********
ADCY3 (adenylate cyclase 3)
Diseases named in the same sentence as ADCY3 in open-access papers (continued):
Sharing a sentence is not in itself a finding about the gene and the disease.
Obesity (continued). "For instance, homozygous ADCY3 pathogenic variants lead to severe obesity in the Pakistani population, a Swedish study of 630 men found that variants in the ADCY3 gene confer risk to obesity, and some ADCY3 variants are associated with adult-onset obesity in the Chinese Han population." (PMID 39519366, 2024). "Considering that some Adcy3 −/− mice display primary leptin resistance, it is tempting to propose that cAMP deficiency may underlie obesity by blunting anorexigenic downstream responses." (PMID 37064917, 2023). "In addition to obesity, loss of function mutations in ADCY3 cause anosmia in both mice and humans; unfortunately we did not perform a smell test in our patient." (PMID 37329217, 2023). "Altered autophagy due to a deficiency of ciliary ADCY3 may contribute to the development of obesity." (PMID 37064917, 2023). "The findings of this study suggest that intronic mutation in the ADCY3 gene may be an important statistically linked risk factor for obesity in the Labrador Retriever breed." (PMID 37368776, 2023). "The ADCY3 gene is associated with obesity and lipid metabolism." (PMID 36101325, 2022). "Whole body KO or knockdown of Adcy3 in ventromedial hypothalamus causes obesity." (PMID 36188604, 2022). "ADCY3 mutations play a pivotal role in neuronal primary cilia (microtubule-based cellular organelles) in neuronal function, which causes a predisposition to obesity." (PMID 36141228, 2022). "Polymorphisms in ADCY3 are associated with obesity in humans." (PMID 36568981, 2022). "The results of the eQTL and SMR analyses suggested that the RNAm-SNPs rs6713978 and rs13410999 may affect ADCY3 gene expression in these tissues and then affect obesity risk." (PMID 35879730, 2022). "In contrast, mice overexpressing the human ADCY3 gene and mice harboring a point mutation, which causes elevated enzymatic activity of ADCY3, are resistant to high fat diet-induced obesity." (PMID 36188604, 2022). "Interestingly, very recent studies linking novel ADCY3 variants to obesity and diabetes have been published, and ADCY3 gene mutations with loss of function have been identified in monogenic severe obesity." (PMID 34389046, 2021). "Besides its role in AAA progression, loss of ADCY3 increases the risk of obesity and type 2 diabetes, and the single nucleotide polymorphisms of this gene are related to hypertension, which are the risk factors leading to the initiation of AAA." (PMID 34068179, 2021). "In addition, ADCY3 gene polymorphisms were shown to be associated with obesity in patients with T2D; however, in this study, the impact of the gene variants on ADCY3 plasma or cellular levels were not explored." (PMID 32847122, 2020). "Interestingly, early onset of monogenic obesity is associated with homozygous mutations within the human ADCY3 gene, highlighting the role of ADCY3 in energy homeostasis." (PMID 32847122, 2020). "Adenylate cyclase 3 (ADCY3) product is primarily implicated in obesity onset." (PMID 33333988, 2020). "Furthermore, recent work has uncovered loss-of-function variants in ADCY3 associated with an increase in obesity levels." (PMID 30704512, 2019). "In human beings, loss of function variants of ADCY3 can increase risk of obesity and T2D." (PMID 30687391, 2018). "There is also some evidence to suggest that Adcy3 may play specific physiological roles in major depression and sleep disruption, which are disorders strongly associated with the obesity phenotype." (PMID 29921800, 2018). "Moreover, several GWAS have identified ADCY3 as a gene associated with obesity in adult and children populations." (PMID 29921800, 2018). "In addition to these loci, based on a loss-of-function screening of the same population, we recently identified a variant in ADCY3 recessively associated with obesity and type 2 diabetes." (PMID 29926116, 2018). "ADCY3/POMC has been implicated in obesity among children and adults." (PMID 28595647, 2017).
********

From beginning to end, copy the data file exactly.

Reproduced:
ADCY3 (adenylate cyclase 3)
Diseases named in the same sentence as ADCY3 in open-access papers (continued):
Sharing a sentence is not in itself a finding about the gene and the disease.
Obesity (continued). "For instance, homozygous ADCY3 pathogenic variants lead to severe obesity in the Pakistani population, a Swedish study of 630 men found that variants in the ADCY3 gene confer risk to obesity, and some ADCY3 variants are associated with adult-onset obesity in the Chinese Han population." (PMID 39519366, 2024). "Considering that some Adcy3 −/− mice display primary leptin resistance, it is tempting to propose that cAMP deficiency may underlie obesity by blunting anorexigenic downstream responses." (PMID 37064917, 2023). "In addition to obesity, loss of function mutations in ADCY3 cause anosmia in both mice and humans; unfortunately we did not perform a smell test in our patient." (PMID 37329217, 2023). "Altered autophagy due to a deficiency of ciliary ADCY3 may contribute to the development of obesity." (PMID 37064917, 2023). "The findings of this study suggest that intronic mutation in the ADCY3 gene may be an important statistically linked risk factor for obesity in the Labrador Retriever breed." (PMID 37368776, 2023). "The ADCY3 gene is associated with obesity and lipid metabolism." (PMID 36101325, 2022). "Whole body KO or knockdown of Adcy3 in ventromedial hypothalamus causes obesity." (PMID 36188604, 2022). "ADCY3 mutations play a pivotal role in neuronal primary cilia (microtubule-based cellular organelles) in neuronal function, which causes a predisposition to obesity." (PMID 36141228, 2022). "Polymorphisms in ADCY3 are associated with obesity in humans." (PMID 36568981, 2022). "The results of the eQTL and SMR analyses suggested that the RNAm-SNPs rs6713978 and rs13410999 may affect ADCY3 gene expression in these tissues and then affect obesity risk." (PMID 35879730, 2022). "In contrast, mice overexpressing the human ADCY3 gene and mice harboring a point mutation, which causes elevated enzymatic activity of ADCY3, are resistant to high fat diet-induced obesity." (PMID 36188604, 2022). "Interestingly, very recent studies linking novel ADCY3 variants to obesity and diabetes have been published, and ADCY3 gene mutations with loss of function have been identified in monogenic severe obesity." (PMID 34389046, 2021). "Besides its role in AAA progression, loss of ADCY3 increases the risk of obesity and type 2 diabetes, and the single nucleotide polymorphisms of this gene are related to hypertension, which are the risk factors leading to the initiation of AAA." (PMID 34068179, 2021). "In addition, ADCY3 gene polymorphisms were shown to be associated with obesity in patients with T2D; however, in this study, the impact of the gene variants on ADCY3 plasma or cellular levels were not explored." (PMID 32847122, 2020). "Interestingly, early onset of monogenic obesity is associated with homozygous mutations within the human ADCY3 gene, highlighting the role of ADCY3 in energy homeostasis." (PMID 32847122, 2020). "Adenylate cyclase 3 (ADCY3) product is primarily implicated in obesity onset." (PMID 33333988, 2020). "Furthermore, recent work has uncovered loss-of-function variants in ADCY3 associated with an increase in obesity levels." (PMID 30704512, 2019). "In human beings, loss of function variants of ADCY3 can increase risk of obesity and T2D." (PMID 30687391, 2018). "There is also some evidence to suggest that Adcy3 may play specific physiological roles in major depression and sleep disruption, which are disorders strongly associated with the obesity phenotype." (PMID 29921800, 2018). "Moreover, several GWAS have identified ADCY3 as a gene associated with obesity in adult and children populations." (PMID 29921800, 2018). "In addition to these loci, based on a loss-of-function screening of the same population, we recently identified a variant in ADCY3 recessively associated with obesity and type 2 diabetes." (PMID 29926116, 2018). "ADCY3/POMC has been implicated in obesity among children and adults." (PMID 28595647, 2017).